The Robert Slater Interview: The optimist

Scion of a long line of rabbis, Israel Meir Lau has a rare gap-bridging ability.

For nearly six decades Rabbi Israel Meir Lau kept his Holocaust traumas from public view.
It was not simply that he found his ordeal too painful to articulate in detail; it was more that he found himself distracted as he rose through the rabbinic ranks in Israel and eventually became one of the country’s foremost religious leaders. “I did not talk about the Holocaust for almost 60 years even though I gave thousands of speeches,” he tells The Jerusalem Report.
Appointed seven times to rabbinical posts – rabbi in south Tel Aviv, rabbi in north Tel Aviv, chief rabbi of Netanya, chief rabbi of Tel Aviv twice, a member of the Rabbinical Council, and Ashkenazi chief rabbi of Israel – he insists, “My head was not in Buchenwald.”
Most of his family was murdered in the Holocaust.
Only in 2003, when he stepped down after 10 years as chief rabbi of Israel, did Lau, then 66, begin writing a Hebrew-language memoir, “Do Not Lay a Hand against the Boy,” telling the full story of his Holocaust experience.
Published in 2008, it became a bestseller, with 175,000 copies sold. A 2011 English-language version, “Out of the Depths,” sold 50,000 copies.
Lau was born in 1937 in the Polish town of Piotrkow Trybunalski. In 1942, at the age of five, when most of the town’s Jews were deported to Treblinka, he evaded deportation and escaped death. In November 1944, his mother managed to keep him with his older brother, Naftali, and the two children were sent to a slave labor camp, Czestochowa, and from there, in January 1945, to the Buchenwald concentration camp.
There, Lau was kept with Russian prisoners until someone found him hiding under a heap of corpses, after US General George Patton’s forces liberated the camp that April. In July 1945, Lau immigrated to Palestine with his brother, Naftali Lau-Lavie, today 87, whom he credits with saving his life during the Holocaust. Their father, Rabbi Moshe Haim Lau, was killed in Treblinka in 1942.
On the eve of leaving for Buchenwald their father asked Naftali, then 16, to watch over his brother, known by the diminutive, “Lulek.” Moshe Haim said, “I can’t protect you anymore. If by some miracle you survive this hell, you can make sure that Israel continues the chain of our rabbinic dynasty. That will be our victory over the Nazi enemy.”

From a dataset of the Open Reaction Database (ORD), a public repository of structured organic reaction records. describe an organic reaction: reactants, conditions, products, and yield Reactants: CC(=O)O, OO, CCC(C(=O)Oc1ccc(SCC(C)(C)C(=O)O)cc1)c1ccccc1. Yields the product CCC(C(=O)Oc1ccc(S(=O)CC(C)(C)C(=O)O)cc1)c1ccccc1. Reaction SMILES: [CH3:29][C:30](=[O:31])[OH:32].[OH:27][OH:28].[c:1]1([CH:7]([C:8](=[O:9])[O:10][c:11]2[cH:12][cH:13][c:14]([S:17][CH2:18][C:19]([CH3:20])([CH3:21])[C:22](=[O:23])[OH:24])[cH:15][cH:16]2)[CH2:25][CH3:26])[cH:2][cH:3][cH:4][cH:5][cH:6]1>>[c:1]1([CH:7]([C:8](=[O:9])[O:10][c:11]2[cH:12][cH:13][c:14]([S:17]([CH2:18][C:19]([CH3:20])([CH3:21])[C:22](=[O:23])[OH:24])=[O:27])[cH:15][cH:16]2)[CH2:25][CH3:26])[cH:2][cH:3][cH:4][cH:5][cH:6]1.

At one stage, Naftali carried his younger brother in a sack to prevent him from being sent to his death. Lavie became a chief aide to Moshe Dayan and a leading Israeli diplomat.
Few moments aroused Israel Lau as passionately as the founding of the State of Israel in 1948, with its attendant symbols of sovereignty: the Israel Defense Forces, Hebrew policemen, and the Hebrew phrase, Rakevet Yisrael – Israel Railways – on the side of a train.
“After they wanted to kill us up at Buchenwald, I knew then in 1948 that Jews were protecting me. No one was going to hit me or kill me,” Lau says.
Settling in the new Jewish state, Lau studied at three yeshivas and was ordained as a rabbi in 1961, at the age of 24. He polished his oratorical skills as the chief rabbi of Netanya from 1978 to 1988. He married Chaya Ita, the daughter of Rabbi Yitzhak Yedidya Frankel, the rabbi of south Tel Aviv, and they had eight children.
Lau served as chief rabbi of Tel Aviv from 1988 to 1993, when he was appointed Ashkenazi chief rabbi of Israel, holding that post until 2003. Two years later, he was reinstalled as chief rabbi of Tel Aviv, the post he holds today at age 76, a seemingly thankless job given the city’s reputation as a secular “black hole.” In 2008, he was appointed chairman of Yad Vashem, the Holocaust Martyrs’ and Heroes’ Remembrance Authority.